reply to post by stereologist
I really don't see what Nibiru, not to mention polar shifts, Elenin and other assorted "phenomena" of the kind, have to do with serious attempts at
interpretation of the Maya calendar. McKenna - of whom I am NOT a fan - and others never mentioned any such thing, nor did they ever speak of anything
even remotely cataclysmic. (I may be wrong about this, but that's not what I understood from what they wrote. Certainly they never spoke about Nibiru
and what-not, at least not in this context.)
As for the girl killing herself....
(A girl who must have been unstable enough in any case?
It's like saying that poor wretched nurse in the UK killed herself because of that silly prank.)
If that's true and ONLY one person killed herself, it only goes to show how few people really invested much credence in this.
On the other hand, I know of more than one that has killed himself/herself because a physician told them their condition was irreversible or
incurable. Based on what? On a theory.
(For example: osteonecrosis is irreversible and can only be treated - up to a point - with grafting, core decompression and similar invasive
procedures. That's the theory, complemented by another theory: that the mind and/or whatever other sources of energy there may be, invisible to the
eye and to our medical instruments, could not possibly work.
Well, based on what I've seen with my own two eyes, these two associated theories are total bunkum. But it's bunkum that kills, directly or
indirectly, thousands of people every year,)
There are about 100 000 iatrogenic deaths a year, every year, in the USA alone, according to Harvard studies. Because of human mistakes? Some. Other
mistakes are simply the consequence of blind faith in the absolute truths of certain theories.
But that's just one field, albeit very important.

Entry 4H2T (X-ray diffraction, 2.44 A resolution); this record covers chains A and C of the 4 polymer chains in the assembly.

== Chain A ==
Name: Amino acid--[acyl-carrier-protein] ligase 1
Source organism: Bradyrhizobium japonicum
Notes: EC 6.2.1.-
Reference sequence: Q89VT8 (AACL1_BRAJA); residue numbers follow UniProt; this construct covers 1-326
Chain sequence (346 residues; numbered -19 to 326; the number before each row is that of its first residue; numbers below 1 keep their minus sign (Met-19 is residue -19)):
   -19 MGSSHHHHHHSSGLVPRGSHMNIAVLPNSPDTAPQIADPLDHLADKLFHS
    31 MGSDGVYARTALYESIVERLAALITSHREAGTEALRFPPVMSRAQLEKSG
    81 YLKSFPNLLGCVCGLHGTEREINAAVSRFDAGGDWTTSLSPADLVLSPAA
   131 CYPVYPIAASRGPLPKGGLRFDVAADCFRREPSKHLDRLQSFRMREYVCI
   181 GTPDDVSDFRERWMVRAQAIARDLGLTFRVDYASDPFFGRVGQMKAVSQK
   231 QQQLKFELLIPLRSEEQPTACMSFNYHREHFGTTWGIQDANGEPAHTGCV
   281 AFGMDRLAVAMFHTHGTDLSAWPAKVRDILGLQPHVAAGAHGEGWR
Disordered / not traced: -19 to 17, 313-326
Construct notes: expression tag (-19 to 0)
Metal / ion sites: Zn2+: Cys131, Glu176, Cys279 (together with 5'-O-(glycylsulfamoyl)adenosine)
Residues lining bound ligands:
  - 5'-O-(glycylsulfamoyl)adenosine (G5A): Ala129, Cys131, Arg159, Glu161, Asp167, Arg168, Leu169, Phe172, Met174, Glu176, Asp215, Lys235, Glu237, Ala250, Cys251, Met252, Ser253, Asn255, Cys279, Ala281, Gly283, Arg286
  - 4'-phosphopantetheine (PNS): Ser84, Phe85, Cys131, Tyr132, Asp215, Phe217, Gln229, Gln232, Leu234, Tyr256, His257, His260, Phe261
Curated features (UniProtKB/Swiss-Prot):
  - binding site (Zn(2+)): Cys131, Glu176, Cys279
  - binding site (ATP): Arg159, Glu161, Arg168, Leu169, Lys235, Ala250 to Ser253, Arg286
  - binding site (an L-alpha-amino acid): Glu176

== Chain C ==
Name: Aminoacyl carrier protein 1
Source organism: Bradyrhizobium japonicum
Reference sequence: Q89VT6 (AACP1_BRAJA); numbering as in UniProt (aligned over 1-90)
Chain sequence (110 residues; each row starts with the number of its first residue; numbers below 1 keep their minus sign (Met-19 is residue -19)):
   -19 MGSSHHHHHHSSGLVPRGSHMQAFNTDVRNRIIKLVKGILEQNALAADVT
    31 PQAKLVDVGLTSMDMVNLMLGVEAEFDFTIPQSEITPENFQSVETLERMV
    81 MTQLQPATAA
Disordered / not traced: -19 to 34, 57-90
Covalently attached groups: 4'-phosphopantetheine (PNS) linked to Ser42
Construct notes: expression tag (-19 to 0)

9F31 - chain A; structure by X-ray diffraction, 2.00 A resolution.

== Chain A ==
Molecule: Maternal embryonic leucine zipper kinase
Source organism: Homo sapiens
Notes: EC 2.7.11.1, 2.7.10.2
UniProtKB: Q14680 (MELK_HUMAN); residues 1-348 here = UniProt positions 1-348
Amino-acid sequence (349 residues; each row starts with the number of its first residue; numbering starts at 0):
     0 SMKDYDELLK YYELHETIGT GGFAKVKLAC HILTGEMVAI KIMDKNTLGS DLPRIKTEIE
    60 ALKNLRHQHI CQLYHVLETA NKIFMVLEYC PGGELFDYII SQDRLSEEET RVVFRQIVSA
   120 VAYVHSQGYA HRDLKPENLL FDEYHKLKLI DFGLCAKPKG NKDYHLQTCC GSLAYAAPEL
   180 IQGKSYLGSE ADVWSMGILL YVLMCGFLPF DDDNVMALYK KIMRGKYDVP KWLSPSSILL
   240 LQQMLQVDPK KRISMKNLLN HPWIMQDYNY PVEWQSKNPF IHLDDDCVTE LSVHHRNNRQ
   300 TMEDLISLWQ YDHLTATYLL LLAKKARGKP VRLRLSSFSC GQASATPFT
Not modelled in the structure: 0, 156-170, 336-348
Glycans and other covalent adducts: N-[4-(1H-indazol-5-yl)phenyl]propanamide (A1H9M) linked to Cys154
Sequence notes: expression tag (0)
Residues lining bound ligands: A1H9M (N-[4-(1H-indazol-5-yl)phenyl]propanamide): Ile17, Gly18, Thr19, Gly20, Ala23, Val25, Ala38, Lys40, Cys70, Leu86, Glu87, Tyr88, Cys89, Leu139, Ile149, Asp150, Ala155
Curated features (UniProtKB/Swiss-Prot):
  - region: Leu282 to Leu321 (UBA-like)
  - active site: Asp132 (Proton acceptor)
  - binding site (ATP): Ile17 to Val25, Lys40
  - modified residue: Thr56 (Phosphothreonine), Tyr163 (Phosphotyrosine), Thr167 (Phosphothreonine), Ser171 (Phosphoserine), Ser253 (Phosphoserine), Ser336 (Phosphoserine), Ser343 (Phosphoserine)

Our entire cosmology, beginning with the Big Bang, is a theory, presented as truth. (It may be the truth, but there has been no proof
of it as
Most of physics is based on theories derived from theories.
Our Western medicine is based on a theory - that the body is a machine, a sum of its components, with no input from the mind (which is believed to be
strictly local, i.e. confined to brain functions).
And all of the above is directly channelled - excuse the pun - through the educational system and the media
as TRUTHS, not theories.
There is nothing wrong with theories, unless they are presented as truths and people whose life experience directly contradicts those theories are
marginalized and treated as ignorant kooks.
REAL science, one that adheres to the original meaning of the term (scio)
, would waste no opportunity to explore "contradictory" experiences,
and do so in good faith.
The truth is, our entire (predominant) world view is based on late 18th- and 19th-century positivism and scientism of the worst kind, yet there is no
room to even question it within the system itself. This lack of room for questioning is typical of cults, and cults present theories as truths -- and
woe to those who dare even question them!
I could go on, as they say, but I trust - based on other posts by you - that you are not going to try and nitpick disingenously, as some on this
website, and others, are prone to.
I think you understand the gist of it.
I hate ignorance every bit as you do.
But ignorance is rife everywhere, including the scientific circles.
The only difference is certain theories are dictated to us as truths.
"2012" never was.
All the best.
edit on 24-12-2012 by AdAstra because: (no reason given)